Keeping Teens Healthy - Benefits of Physical Activity
What’s it all about?
Every teen needs his or her own type of physical activity for optimal health. Some teens enjoy and participate in team sports. Others may feel awkward about their bodies, and don’t want to look clumsy in front of their peers. Alternatives to team activities include weight training, jogging, biking, rollerblading, skateboarding, dancing, and swimming. The U.S. Surgeon General recommends participating in moderate and vigorous physical activity each week. Teens need to be encouraged to be active and have opportunities available to them to meet the following recommendations:
- Moderate physical activity, equivalent to brisk walking, 30 minutes a day, at least 10 minutes at a time, 5 or more days a week.
- Vigorous physical activity—such as jogging—for at least 20 minutes a day, 3 or more days a week.
The U.S. Centers for Disease Control and Prevention (CDC) reports that social support from family and friends has been “consistently and positively related to regular physical activity.” So as an adult in a teen’s life, it’s time to get started! According to the 2002 Washington State Healthy Youth Survey:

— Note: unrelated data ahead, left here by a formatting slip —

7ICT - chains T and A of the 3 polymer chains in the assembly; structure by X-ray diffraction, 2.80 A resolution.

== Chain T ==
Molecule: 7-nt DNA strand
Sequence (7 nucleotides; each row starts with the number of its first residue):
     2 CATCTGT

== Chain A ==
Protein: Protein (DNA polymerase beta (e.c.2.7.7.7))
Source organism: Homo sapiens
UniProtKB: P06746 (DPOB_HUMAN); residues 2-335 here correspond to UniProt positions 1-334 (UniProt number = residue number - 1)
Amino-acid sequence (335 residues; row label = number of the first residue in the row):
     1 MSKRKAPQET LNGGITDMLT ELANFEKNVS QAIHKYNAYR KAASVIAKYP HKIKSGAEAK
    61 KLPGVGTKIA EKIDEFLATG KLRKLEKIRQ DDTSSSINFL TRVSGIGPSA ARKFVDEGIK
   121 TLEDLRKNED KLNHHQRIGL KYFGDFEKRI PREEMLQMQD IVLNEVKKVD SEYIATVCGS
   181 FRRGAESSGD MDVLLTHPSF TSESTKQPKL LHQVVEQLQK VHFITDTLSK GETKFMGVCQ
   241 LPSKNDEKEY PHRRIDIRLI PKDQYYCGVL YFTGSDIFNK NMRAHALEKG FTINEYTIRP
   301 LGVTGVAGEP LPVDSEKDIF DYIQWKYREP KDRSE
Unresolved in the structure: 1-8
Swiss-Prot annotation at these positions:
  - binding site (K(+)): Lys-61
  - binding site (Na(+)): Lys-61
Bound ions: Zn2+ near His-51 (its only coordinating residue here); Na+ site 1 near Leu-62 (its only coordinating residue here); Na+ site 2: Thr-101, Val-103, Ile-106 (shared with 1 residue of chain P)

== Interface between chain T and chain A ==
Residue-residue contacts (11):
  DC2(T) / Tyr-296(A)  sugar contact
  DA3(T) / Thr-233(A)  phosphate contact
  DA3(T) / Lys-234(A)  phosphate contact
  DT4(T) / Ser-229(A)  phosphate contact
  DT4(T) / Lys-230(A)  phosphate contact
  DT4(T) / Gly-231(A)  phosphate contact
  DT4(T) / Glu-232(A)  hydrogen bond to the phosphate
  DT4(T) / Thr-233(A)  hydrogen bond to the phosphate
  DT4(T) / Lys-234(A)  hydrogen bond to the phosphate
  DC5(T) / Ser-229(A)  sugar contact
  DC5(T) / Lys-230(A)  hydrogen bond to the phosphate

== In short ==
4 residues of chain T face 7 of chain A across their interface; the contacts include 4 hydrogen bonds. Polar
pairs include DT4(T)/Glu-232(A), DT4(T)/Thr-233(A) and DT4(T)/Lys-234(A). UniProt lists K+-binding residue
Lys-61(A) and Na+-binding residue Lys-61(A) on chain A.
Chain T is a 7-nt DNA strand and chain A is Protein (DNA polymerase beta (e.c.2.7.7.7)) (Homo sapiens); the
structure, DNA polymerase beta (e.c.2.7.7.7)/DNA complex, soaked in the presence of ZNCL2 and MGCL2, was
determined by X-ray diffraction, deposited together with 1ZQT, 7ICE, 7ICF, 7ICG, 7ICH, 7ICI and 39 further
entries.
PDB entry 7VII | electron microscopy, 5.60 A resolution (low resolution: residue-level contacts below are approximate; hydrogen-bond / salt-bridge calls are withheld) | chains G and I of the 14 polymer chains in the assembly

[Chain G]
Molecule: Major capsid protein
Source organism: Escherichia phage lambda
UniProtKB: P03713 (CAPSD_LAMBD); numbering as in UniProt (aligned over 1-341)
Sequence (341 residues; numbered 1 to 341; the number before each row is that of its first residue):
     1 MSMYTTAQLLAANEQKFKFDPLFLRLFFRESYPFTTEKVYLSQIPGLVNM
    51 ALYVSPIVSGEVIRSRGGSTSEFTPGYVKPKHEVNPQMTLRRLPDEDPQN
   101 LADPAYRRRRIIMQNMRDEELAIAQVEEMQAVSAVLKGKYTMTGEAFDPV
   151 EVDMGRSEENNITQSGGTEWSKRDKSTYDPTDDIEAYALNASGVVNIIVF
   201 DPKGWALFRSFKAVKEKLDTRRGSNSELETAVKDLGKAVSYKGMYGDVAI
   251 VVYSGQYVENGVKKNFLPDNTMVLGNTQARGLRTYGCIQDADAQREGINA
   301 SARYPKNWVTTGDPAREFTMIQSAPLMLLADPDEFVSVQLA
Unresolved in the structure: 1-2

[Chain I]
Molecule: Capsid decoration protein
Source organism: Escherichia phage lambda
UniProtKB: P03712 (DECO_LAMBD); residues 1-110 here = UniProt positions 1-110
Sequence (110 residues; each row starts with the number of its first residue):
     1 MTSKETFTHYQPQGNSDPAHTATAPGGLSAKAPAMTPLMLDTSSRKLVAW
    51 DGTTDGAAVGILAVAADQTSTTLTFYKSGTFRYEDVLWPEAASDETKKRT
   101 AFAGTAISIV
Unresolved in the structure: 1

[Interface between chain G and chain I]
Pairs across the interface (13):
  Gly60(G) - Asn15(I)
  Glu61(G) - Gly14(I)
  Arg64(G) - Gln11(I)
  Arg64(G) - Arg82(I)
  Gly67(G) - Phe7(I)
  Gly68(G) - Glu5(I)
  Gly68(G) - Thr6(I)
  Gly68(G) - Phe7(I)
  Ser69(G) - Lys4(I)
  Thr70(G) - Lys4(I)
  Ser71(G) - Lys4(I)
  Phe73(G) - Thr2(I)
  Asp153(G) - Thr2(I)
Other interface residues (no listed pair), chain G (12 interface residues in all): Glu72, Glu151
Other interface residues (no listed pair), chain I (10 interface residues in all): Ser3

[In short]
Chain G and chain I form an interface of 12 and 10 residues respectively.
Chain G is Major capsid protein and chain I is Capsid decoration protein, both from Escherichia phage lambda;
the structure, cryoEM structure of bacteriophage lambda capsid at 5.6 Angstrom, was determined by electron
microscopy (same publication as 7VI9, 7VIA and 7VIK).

- Older students are less likely than younger students to engage in vigorous cardiovascular exercise. About 80% of 6th graders say they participated in vigorous physical activity meeting the Surgeon General’s recommendation compared to about 65% of 12th graders.
- Generally, boys are more likely than girls to engage in vigorous physical activity. For instance, among 12th graders, about 70% of boys engage in vigorous physical activity 3 or more days a week as compared to about 55% of girls.
- Only about a third of students in 8th, 10th and 12th grade say they participated in moderate physical activity meeting the Surgeon General’s recommendation.
- Older students are less likely to report attending physical education class. About 70% of 8th graders attend physical education classes in an average week as compared to about 40% of 12th graders.
- About a quarter of adolescents surveyed were overweight or at risk of becoming overweight.
Reprinted with the permission of the Department of Social and Health Services.
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